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Finding the Right Service Provider for Your Start-up Business

by: Sarah Joson

Wednesday, June 4, 2014 |

With the rigorous demands in the world of business today, owners of start-up companies - particularly the ones that are expanding rapidly - are often left needing external support the most. But like all new businesses, outsourcing is basically an uncharted territory.

A post at NuWireInvestor.com lists down ways that can help outsourcing beginners find the right service provider.  

Investigate and take down notes.
This will activate your entire process and will act as a foundation to your impending outsourcing operation. It’s usually referred to as due diligence, and it may involve some practices such as hiring a third party to do the research for you. You may also hire an individual who’s already an expert in the field to point out the strengths and weaknesses of the vendors.

You should even take a closer look at the track record of the executives of your selected vendors so you would have an idea what is likely to happen should you pursue outsourcing deals with them.

If possible, request for several phone references.
Occasionally, service providers will have a set of good references on hand which they will willingly provide if requested. Expect these references to give out nothing but positive reviews and comments. How do you go about this? Ask more than the usual number of phone references.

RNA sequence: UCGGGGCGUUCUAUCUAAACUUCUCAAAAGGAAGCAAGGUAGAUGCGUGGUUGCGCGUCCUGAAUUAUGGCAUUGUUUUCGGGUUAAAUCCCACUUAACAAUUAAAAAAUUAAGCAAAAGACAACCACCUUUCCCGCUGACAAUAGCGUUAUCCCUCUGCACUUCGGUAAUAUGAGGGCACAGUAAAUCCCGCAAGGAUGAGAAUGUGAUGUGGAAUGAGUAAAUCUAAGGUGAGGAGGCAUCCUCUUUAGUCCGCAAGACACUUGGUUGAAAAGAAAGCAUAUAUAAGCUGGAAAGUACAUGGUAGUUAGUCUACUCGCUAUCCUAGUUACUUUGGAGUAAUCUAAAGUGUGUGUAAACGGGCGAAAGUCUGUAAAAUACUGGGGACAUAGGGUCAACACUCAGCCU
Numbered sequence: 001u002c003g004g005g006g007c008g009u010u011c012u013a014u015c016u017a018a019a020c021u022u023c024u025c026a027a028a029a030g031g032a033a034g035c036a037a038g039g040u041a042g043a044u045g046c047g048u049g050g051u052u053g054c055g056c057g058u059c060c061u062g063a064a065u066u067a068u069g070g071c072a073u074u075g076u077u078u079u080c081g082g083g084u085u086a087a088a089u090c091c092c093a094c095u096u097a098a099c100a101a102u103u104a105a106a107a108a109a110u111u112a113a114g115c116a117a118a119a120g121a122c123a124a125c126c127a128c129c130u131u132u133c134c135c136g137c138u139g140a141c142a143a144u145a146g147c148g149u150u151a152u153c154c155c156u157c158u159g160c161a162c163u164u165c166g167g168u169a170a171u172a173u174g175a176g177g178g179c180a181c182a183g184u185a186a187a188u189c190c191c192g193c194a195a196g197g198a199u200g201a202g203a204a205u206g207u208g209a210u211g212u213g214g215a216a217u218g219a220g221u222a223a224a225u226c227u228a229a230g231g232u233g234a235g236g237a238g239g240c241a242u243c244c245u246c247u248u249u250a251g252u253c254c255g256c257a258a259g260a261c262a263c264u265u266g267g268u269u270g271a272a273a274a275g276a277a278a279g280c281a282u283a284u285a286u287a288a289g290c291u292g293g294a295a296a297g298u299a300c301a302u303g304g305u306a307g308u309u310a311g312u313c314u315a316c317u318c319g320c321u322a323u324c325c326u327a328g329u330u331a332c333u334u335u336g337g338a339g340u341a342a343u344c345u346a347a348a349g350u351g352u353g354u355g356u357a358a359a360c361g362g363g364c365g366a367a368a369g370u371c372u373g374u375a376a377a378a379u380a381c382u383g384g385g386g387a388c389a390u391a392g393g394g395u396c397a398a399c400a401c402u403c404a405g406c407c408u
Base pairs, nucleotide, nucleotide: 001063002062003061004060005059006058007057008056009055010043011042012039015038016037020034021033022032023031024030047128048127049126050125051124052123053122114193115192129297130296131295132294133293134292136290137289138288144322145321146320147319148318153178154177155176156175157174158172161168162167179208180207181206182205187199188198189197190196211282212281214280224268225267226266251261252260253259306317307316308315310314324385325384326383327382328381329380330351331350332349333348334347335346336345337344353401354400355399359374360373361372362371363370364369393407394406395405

By exerting more effort in asking around, you will have an idea on how service providers work. It is similar to doing background checks on an applicant.

Will there be room for negotiations?
Negotiations are part of the entire contract process and are commonly overlooked by business owners. A lot of start-ups miss out on this opportunity because they are too focused on getting the best outsourcing service provider for their business. There’s no harm in asking. Negotiations could result to better packages and add-ons.

Create a schedule for services and payment.
When dealing with a potential outsourcing partner, present a services and payment schedule early on so the vendors will understand that you are firm with the timeline you have set. You should also discuss the practice for revisions and changes as the project is being rendered.

See to it that you set benchmarks according to industry standards then ask them to create business goals for you to review. This will help particularly in aligning your budget and your goals, so if all else fails in the middle of the contract, you will know where you stand with the money you have left.

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